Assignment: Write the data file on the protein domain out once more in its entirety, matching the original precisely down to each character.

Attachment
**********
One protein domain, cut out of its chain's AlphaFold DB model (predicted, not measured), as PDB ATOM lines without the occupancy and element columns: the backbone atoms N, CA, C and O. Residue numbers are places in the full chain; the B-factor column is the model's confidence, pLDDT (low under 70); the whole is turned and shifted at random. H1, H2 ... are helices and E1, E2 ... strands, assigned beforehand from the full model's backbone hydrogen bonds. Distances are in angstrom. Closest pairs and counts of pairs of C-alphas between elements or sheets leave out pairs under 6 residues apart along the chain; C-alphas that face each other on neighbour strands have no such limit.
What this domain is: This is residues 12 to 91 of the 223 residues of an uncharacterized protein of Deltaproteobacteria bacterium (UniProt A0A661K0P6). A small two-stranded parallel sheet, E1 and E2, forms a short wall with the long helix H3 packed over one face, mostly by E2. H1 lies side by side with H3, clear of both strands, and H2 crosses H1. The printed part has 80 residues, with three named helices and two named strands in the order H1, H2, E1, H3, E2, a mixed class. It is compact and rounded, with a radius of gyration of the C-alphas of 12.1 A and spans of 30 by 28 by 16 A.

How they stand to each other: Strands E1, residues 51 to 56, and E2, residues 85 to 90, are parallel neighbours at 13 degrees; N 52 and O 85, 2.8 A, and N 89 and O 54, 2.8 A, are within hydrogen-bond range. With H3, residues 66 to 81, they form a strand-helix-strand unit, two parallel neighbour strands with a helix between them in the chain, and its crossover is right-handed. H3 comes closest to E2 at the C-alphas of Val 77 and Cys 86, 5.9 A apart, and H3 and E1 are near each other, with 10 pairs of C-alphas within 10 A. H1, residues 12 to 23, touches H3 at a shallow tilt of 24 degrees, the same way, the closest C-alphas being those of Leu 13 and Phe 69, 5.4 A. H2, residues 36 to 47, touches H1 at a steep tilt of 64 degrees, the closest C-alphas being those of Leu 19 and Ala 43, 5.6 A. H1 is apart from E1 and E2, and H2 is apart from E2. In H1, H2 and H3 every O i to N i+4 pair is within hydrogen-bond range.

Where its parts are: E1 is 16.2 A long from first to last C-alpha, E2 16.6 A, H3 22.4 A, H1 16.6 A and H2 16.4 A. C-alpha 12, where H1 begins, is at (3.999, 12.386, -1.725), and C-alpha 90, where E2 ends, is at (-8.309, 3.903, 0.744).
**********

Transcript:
One protein domain, cut out of its chain's AlphaFold DB model (predicted, not measured), as PDB ATOM lines without the occupancy and element columns: the backbone atoms N, CA, C and O. Residue numbers are places in the full chain; the B-factor column is the model's confidence, pLDDT (low under 70); the whole is turned and shifted at random. H1, H2 ... are helices and E1, E2 ... strands, assigned beforehand from the full model's backbone hydrogen bonds. Distances are in angstrom. Closest pairs and counts of pairs of C-alphas between elements or sheets leave out pairs under 6 residues apart along the chain; C-alphas that face each other on neighbour strands have no such limit.
What this domain is: This is residues 12 to 91 of the 223 residues of an uncharacterized protein of Deltaproteobacteria bacterium (UniProt A0A661K0P6). A small two-stranded parallel sheet, E1 and E2, forms a short wall with the long helix H3 packed over one face, mostly by E2. H1 lies side by side with H3, clear of both strands, and H2 crosses H1. The printed part has 80 residues, with three named helices and two named strands in the order H1, H2, E1, H3, E2, a mixed class. It is compact and rounded, with a radius of gyration of the C-alphas of 12.1 A and spans of 30 by 28 by 16 A.

How they stand to each other: Strands E1, residues 51 to 56, and E2, residues 85 to 90, are parallel neighbours at 13 degrees; N 52 and O 85, 2.8 A, and N 89 and O 54, 2.8 A, are within hydrogen-bond range. With H3, residues 66 to 81, they form a strand-helix-strand unit, two parallel neighbour strands with a helix between them in the chain, and its crossover is right-handed. H3 comes closest to E2 at the C-alphas of Val 77 and Cys 86, 5.9 A apart, and H3 and E1 are near each other, with 10 pairs of C-alphas within 10 A. H1, residues 12 to 23, touches H3 at a shallow tilt of 24 degrees, the same way, the closest C-alphas being those of Leu 13 and Phe 69, 5.4 A. H2, residues 36 to 47, touches H1 at a steep tilt of 64 degrees, the closest C-alphas being those of Leu 19 and Ala 43, 5.6 A. H1 is apart from E1 and E2, and H2 is apart from E2. In H1, H2 and H3 every O i to N i+4 pair is within hydrogen-bond range.

Where its parts are: E1 is 16.2 A long from first to last C-alpha, E2 16.6 A, H3 22.4 A, H1 16.6 A and H2 16.4 A. C-alpha 12, where H1 begins, is at (3.999, 12.386, -1.725), and C-alpha 90, where E2 ends, is at (-8.309, 3.903, 0.744).